White Matter Patterns Associated with Mental Illness, Cognitive Ability Identified
FEBRUARY 20, 2018
Dag Alnaes, PhDA new study, published at the end of January in JAMA Psychiatry suggests cognitive ability and psychiatric conditions that emerge in adolescence can be associated with heritable patterns of white matter in the brain that could be identified in brain scans.
“Using machine learning we were able to estimate both cognitive as well as symptom scores from brain imaging of white matter connections,” Dag Alnaes, PhD, a postdoctoral fellow at the Oslo University Hospital, and lead author of the study told MD Magazine. “This suggests that brain images contain clinically relevant information about susceptibility for psychiatric disease.”
In adolescence, the brain rapidly undergoes a variety of changes. The frontal cortex, which is implicated in reasoning and decision-making, continues developing well into early adulthood. Neurons rapidly make many more connections, building complex circuits. The neuronal axons grow myelin sheaths to improve communication between cells, helping to strengthen these circuits. As the adolescent brain is going through all these changes, many psychiatric disorders such as anxiety and schizophrenia are likely to be first diagnosed. Previous studies have suggested that these disorders may be related to dysfunctional development of white matter during this period.
Suspecting that myelination and connectivity may be transdiagnostic criteria for several psychiatric disorders, researchers at the Oslo University Hospital studied genes, brain scans, symptoms of psychopathology and cognition in adolescents from the Philadelphia Neurodevelopmental Cohort (PNC) a National Institute of Mental Health-funded initiative to elucidate interactions between the brain, behavior and genetics.
Over the course of 2 years, the team studied data on 6487 individuals from the PNC who were between the ages of 8 and 22, of which, 729 had both clinical data and MRI brain scans available. They used diffusion magnetic resonance imaging to investigate the structure of connections in the children’s brains, and machine-learning to associate these structural patterns with behavioral phenotypes such as clinical symptoms and cognitive ability. They also conducted genome-wide complex trait analysis to estimate the heritability of these traits.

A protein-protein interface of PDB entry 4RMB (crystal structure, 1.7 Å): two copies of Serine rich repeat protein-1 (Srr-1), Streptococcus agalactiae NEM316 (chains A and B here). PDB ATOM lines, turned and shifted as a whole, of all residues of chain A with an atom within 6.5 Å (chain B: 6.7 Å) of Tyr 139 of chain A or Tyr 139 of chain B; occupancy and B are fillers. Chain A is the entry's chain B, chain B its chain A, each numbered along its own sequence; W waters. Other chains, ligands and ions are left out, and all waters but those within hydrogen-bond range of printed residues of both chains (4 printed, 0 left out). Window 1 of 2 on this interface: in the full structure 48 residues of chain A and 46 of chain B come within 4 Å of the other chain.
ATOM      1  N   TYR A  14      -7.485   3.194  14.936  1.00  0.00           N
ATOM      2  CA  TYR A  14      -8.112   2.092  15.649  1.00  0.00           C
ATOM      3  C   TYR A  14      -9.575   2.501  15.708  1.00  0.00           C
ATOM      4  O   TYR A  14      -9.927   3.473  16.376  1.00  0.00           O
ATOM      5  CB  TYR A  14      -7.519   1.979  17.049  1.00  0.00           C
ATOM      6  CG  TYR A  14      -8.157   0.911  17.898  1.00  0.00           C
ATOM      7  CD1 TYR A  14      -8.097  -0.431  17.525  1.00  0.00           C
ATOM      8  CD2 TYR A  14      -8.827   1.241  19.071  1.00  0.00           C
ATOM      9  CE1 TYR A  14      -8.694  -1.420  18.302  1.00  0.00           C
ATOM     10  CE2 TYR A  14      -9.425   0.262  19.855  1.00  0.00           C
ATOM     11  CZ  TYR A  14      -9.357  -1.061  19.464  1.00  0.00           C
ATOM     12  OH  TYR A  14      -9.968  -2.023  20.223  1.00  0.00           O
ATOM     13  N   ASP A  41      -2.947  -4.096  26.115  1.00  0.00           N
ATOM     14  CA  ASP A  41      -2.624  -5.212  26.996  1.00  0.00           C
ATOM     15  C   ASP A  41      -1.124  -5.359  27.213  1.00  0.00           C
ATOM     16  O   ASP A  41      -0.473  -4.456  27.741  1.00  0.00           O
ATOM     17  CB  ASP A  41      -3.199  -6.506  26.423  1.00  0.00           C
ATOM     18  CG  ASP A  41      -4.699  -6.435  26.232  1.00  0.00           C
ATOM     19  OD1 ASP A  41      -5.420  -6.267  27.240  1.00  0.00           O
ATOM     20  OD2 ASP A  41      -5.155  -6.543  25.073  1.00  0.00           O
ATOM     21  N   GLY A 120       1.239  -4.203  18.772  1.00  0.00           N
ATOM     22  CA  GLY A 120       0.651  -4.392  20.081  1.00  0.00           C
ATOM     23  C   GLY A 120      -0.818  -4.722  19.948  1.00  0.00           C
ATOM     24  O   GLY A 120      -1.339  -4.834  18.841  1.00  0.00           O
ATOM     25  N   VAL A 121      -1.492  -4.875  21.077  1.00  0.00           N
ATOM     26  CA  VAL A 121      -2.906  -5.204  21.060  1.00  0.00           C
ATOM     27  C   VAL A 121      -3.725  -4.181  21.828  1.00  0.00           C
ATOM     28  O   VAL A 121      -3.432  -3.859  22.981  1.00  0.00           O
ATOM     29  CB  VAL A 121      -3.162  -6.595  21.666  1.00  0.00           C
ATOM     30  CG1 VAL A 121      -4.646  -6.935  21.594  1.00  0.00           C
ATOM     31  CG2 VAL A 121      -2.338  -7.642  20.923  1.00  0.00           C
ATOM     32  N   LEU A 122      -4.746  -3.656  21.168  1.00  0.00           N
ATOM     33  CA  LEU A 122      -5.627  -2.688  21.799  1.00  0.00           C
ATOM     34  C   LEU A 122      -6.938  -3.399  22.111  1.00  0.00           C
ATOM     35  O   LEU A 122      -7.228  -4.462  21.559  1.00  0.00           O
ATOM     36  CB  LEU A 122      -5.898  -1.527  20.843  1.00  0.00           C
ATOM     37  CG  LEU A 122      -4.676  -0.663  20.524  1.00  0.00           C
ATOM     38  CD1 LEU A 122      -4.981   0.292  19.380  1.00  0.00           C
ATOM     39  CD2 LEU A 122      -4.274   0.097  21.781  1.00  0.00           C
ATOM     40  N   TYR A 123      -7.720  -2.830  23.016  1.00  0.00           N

They found associations between white matter structure in the frontotemporal cortex and psychopathology and cognitive ability for all 729 participants. Both adolescents who had been diagnosed with mental illnesses and children who were at risk of psychiatric illness but had not developed diagnosable symptoms had distinctive, heritable patterns of white matter visible in their brain scans. Rather than associate these patterns with a specific diagnosis, the team showed that they are common across several clinical domains in psychiatry. The genome-wide complex trait analysis showed that these patterns are likely to be heritable.
The large, population-level study complements previous data that implicate white matter abnormalities in a variety of psychiatric diseases. They also showed that behavioral phenotypes such as educational attainment could be associated with white matter patterns.
Alnaes says that the long-term goal for the field is to be able to identify at-risk youth and prevent illness from developing. For this, we’ll need longitudinal studies; the information from this study is not yet ready to be used as diagnostic criteria for patients.
Nonetheless, in an accompanying editorial, David Roalf, PhD, Research Assistant Professor at the Perelman School of Medicine emphasizes that “This offers a better understanding of the developmental antecedents of mental illness, which may aid in earlier diagnosis and the development of novel therapeutic approaches.”
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